Grandview Rezoning Public Hearing

June 13, 2018

The public hearing for the “Increasing Housing Choice” rezoning in Grandview has been set for Tuesday 26 June at 6:00pm at City Hall.

To repeat what I have written before, I approve the addition of a lot more multi-family buildings in Grandview.  However, unless we guarantee through regulation that they can be afforded by the median income family in Vancouver, then let us not kid ourselves that this is helping the affordability crisis.  As I showed in my short video of some months back, these kinds of market developments are not only unaffordable to the majority, they often destroy currently affordable accommodation.

If you are in the mood, sign up for a speaking spot and enjoy your five minutes (no more) of face-time with City Council.

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Important Open House Tonight

June 11, 2018

Tonight there is a formal Notice of Rezoning Open House for the major project proposed for the corner of Clark Drive & First Avenue. It takes place at VCC from 5pm to 7:30pm this evening.

 

This has become a contentious issue in the neighbourhood.  I fully support the project but others have very different views.  A lot of the arguments on both sides have become ideological rather than fact-based, and that, unfortunately, leads to division.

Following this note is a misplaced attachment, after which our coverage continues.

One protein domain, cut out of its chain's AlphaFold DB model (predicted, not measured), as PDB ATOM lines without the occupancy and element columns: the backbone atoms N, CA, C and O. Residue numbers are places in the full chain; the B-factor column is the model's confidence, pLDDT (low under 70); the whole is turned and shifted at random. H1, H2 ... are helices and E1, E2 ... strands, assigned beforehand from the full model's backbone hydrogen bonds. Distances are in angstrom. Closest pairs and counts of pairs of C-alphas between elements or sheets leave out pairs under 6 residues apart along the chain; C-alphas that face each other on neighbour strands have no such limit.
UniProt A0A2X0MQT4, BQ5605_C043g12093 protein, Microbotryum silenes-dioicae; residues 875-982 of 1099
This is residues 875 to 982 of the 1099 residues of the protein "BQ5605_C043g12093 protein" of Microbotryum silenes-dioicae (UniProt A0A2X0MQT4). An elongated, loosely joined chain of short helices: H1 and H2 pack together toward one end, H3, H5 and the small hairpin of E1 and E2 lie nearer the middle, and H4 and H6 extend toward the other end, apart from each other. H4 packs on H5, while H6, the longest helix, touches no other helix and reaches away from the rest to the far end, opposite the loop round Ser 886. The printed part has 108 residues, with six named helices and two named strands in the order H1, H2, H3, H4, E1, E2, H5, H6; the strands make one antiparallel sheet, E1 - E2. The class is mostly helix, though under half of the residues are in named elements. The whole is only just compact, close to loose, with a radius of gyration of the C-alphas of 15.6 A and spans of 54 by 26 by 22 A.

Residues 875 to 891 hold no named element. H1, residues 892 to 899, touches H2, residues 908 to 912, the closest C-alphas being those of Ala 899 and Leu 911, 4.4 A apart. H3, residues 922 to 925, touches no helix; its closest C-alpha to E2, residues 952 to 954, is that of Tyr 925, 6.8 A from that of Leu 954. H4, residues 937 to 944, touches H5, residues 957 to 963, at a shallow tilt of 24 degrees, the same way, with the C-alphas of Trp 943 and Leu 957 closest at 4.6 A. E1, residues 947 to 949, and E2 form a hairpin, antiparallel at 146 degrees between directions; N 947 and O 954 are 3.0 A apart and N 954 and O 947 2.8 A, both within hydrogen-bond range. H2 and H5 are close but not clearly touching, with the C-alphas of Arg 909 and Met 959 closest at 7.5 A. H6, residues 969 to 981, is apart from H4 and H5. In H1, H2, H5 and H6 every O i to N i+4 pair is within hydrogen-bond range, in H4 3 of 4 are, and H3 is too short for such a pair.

My hope is that this development receives a fast approval and a fast commencement to the project, and that those in the neighbourhood who are opposed will learn to accept that this building is a positive benefit to the community as a whole.


Rezoning Grandview: The Next Step

June 3, 2018

After a couple of Open Houses, and a local discussion at GWAC, the plan to rezone wide stretches of Grandview for townhouses and similar structures along arterials in the neighbourhood such as Nanaimo and E. First is going to City Council on Tuesday 5th June.

The presumption is that Council will refer the report to a public hearing at some point in the near future, which will allow us all to have our five minutes of time to speak our minds.